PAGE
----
Rising second-year Family Medicine residents participated in a simulated training known as "Night of the Living Call" to help prepare them for taking "call." The training exercises were initiated in 2014 by resident John Pitt, MD, so residents could practice for difficult situations.
Dr. Pitt said, "If we look at other professions such as aviation, the military and law enforcement, we see that they practice emergency scenarios before the actual event occurs, enabling much quicker response times, fluidity and real-time problem solving."
For Family Medicine residents, "call" includes admitting any direct or Emergency Department admissions, stabilizing those patients, and seeing that their immediate medical needs are addressed; examining OB patients who arrive in triage and deciding whether or not they are in labor or in danger of pre-term labor or miscarriage; caring for any issue that arises among patients already admitted to a Family Medicine in-service team; fielding questions, prescription issues, and acute illnesses from University Family Physicians clinic, which has more than 30 providers and patients ranging newborns to elderly. Residents also handle any respiratory distress or code scenarios and follow up on diagnostic tests for the in-service teams at night.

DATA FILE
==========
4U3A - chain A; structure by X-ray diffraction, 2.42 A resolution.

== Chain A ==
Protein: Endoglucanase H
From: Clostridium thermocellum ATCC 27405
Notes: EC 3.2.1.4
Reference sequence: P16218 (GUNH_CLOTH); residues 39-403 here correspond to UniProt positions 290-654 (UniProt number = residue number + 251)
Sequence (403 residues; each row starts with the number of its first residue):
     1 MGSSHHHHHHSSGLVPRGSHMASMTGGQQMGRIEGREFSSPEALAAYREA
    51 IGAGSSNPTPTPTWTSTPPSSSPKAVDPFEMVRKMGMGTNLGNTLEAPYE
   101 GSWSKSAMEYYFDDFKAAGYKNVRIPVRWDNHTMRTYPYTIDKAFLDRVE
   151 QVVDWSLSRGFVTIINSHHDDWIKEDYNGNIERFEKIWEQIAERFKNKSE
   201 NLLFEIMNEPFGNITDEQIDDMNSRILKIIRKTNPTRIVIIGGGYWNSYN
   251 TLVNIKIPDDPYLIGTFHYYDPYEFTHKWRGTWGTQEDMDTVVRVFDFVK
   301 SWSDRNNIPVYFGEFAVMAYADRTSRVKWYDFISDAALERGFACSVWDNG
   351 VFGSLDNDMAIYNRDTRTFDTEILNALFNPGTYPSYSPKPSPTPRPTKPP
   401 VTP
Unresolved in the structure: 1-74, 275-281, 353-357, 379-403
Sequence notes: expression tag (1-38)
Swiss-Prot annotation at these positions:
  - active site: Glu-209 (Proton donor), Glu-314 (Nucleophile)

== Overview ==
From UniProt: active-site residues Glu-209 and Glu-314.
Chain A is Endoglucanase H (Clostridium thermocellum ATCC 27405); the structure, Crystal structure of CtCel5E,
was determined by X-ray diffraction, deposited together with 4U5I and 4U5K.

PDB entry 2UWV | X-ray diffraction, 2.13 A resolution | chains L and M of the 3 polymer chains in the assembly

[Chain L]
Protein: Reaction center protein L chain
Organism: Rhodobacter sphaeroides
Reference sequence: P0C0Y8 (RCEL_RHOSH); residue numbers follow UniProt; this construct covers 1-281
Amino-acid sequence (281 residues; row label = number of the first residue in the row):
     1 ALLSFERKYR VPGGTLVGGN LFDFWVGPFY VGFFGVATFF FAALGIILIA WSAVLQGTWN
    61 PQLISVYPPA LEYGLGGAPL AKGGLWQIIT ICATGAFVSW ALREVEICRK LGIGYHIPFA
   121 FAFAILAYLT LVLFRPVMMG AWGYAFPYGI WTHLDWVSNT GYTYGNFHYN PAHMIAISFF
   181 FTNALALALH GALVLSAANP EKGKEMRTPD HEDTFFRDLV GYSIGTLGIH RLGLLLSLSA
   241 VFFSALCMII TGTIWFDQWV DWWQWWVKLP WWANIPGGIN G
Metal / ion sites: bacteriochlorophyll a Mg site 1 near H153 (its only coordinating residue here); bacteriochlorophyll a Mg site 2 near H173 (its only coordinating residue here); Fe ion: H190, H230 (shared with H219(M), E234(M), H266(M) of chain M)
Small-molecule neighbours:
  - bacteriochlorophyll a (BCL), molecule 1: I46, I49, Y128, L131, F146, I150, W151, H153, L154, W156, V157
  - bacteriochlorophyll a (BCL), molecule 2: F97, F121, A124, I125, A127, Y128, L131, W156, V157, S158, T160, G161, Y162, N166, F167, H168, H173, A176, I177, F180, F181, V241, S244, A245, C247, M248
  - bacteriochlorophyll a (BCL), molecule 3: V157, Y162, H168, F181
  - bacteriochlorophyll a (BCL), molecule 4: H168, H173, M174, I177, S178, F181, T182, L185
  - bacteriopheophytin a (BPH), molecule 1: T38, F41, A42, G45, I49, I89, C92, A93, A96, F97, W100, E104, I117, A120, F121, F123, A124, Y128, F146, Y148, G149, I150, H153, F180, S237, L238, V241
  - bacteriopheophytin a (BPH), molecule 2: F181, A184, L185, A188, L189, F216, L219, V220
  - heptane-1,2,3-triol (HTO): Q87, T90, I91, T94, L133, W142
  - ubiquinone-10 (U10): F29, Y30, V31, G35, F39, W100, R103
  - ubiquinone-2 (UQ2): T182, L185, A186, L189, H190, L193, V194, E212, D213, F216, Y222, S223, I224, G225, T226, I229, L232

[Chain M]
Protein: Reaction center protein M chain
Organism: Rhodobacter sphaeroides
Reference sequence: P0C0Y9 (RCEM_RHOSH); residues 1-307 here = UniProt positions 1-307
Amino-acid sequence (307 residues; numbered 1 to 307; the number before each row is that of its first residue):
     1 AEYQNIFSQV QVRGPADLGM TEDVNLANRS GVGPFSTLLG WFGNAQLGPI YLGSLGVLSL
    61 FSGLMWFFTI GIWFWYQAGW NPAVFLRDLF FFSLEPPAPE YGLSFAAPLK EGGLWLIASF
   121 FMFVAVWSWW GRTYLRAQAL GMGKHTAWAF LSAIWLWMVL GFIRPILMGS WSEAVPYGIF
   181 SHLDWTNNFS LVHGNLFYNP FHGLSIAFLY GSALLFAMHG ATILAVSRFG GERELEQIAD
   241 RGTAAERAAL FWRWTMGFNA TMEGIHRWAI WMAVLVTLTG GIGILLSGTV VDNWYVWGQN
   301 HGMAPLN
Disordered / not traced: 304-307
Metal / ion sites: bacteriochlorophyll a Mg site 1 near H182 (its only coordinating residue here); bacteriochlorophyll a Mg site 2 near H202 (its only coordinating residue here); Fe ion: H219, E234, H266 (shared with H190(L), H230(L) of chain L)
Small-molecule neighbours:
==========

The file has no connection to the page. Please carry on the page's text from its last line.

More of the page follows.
Dr. Pitt said taking call is an incredible time to learn, but it can also be intimidating. "Residents learn quickly how to triage in order of importance the calls that come in to the pager. Speaking from personal experience, within 30 minutes you could get a call for chest pain admission from the ED, have a laboring patient in Labor and Delivery, receive a call from a clinic patient's mother who is concerned about fevers in her child, and receive a rapid response for a severe COPD or congestive heart failure exacerbation patient."
To better prepare residents for what they will encounter on call, Dr. Pitt has worked with a team of residents, including Katherine Hall, MD, Kabir Harricharan Singh, MD, Rick Rabon, MD, and Emily Greer, MD, and Emergency Medicine Fellow Andy Herda, MD, under the guidance of Family Medicine faculty Julie Jeter, MD, and Leonard Lamsen, MD. The simulation training includes four scenarios — two cardiac emergencies and two respiratory emergencies.
"Residents were given a patient list, as we would have in our daily check out, and then called to the patient's bedside," Dr. Pitt said. "Residents were expected to evaluate the patient including vital signs and EKG, and treat within an allotted amount of time. If they did not do these things or missed important steps, the patient was simulated into an unstable scenario. If they did make the appropriate choices, the patient stabilized.
"The other two scenarios were respiratory scenarios having to do with acute CHF exacerbation and pulmonary embolism. We also had a mini quiz on how to triage the calls coming through the pager, and a station on hand-offs from day shift to call."
Based on feedback from the first class of residents to participate in the training after six months of taking call, residents agreed the training was valuable.
Posted September 29, 2015
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